In "Apricots on the Nile", Colette Rossant's best-selling memoir, we left her as a 15-year-old sailing away from her beloved Cairo to her mother's family in France. It is 1947 and Paris is recovering from the war. As soon as they arrive, Colette's mother abandons her yet again, leaving her with her bossy grandmother, who finds Colette too Egyptian, and her older brother, who has turned into a stranger. Lonely, frightened and terribly homesick, Colette finds solace in the kitchen with the cook, Georgette, and discovers a love for French food - the Sunday lunches of roasted lamb stuffed with garlic, springtime strawberries bathed in creme fraiche, the first taste of truffle in a restaurant on the Left Bank. It is through food that Colette finds hapiness in Paris, skipping school to go to the famous farmers' market in Port de Neuilly and dining in Michelin-starred restaurants with her new stepfather, a hotelier who shares her love of eating. Then, at 16, she meets a dashing young American holidaying in the city - and, despite all opposition from her family, never looks back. Filled with recipes, "Return to Paris" is an evocative memoir and vivid piece of food writing combined.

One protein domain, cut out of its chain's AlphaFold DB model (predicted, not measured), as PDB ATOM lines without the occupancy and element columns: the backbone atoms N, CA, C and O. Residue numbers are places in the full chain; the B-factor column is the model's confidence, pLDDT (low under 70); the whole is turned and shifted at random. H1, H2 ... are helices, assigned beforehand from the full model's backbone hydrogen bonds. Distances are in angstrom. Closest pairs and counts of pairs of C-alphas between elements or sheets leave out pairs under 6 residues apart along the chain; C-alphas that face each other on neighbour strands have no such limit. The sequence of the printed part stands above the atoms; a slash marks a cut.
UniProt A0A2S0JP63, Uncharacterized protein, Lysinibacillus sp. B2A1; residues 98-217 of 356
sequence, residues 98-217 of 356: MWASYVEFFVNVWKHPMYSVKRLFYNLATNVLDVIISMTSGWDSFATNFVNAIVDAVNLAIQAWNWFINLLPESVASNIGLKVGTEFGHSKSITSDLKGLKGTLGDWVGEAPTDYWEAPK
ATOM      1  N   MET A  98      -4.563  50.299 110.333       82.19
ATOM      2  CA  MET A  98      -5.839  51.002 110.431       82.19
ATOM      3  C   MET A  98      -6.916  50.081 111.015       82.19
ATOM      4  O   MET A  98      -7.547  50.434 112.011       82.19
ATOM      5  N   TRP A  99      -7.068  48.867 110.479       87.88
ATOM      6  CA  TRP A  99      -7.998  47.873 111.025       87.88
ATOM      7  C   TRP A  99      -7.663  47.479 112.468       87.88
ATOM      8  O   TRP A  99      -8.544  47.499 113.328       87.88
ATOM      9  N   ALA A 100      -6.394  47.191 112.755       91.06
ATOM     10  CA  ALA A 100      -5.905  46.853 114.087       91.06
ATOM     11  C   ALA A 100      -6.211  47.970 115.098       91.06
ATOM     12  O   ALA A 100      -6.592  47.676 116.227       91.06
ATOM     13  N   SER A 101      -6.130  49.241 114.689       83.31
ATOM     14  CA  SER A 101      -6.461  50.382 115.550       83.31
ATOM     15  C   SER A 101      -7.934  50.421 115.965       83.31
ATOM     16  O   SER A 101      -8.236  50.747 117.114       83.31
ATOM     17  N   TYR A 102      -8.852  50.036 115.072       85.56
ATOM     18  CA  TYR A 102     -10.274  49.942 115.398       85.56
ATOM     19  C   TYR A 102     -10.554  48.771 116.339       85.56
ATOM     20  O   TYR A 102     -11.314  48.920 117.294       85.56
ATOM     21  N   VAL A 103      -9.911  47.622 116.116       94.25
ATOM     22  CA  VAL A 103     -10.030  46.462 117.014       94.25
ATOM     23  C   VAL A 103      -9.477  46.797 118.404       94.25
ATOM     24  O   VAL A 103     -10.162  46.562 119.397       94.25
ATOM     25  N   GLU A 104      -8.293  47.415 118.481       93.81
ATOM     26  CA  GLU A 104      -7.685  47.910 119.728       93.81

'This is a book for Francophiles and for anyone else who wants to make simple food well. Just don't, whatever you do, read it when you're hungry' Observer 'It is a story told through food, rich with tastes and aromas ... these add sensory detail to every anecdote, and leave flavours lingering in the mind - garlic, plum, tarragon, rosemary - long after the book is finished' Sunday Times